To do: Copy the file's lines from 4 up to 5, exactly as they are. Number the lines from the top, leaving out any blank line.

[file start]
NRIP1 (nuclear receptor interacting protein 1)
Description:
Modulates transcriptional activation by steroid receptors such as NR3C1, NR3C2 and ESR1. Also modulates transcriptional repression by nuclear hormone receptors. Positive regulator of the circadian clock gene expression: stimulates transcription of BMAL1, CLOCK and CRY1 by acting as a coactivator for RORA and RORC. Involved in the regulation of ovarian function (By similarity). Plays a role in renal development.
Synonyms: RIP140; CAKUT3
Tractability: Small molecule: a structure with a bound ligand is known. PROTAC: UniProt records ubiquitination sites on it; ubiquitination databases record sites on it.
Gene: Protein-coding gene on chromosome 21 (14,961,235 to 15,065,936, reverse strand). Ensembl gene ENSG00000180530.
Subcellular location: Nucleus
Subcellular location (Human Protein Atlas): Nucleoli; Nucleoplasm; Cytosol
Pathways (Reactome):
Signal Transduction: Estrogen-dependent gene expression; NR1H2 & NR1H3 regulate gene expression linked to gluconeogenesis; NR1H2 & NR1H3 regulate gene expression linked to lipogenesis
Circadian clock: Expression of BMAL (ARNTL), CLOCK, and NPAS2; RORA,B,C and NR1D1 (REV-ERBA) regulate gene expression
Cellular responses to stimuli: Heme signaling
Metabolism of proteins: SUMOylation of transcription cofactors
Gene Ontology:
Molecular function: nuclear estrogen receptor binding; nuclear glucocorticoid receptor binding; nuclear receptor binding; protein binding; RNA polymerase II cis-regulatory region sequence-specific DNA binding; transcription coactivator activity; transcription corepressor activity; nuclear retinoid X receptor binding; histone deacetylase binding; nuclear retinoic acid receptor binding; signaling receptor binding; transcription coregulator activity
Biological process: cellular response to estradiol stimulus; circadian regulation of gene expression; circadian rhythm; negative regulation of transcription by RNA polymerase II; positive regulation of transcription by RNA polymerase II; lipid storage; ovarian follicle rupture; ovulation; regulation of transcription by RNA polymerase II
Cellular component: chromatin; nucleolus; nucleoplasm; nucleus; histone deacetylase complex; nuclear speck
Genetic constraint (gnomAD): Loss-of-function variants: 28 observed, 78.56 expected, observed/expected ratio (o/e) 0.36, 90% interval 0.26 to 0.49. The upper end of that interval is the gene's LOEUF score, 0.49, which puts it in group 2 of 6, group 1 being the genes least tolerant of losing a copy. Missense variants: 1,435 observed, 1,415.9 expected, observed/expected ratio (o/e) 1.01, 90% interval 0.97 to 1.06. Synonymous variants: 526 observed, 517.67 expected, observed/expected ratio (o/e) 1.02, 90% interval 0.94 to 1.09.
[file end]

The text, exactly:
Synonyms: RIP140; CAKUT3
Tractability: Small molecule: a structure with a bound ligand is known. PROTAC: UniProt records ubiquitination sites on it; ubiquitination databases record sites on it.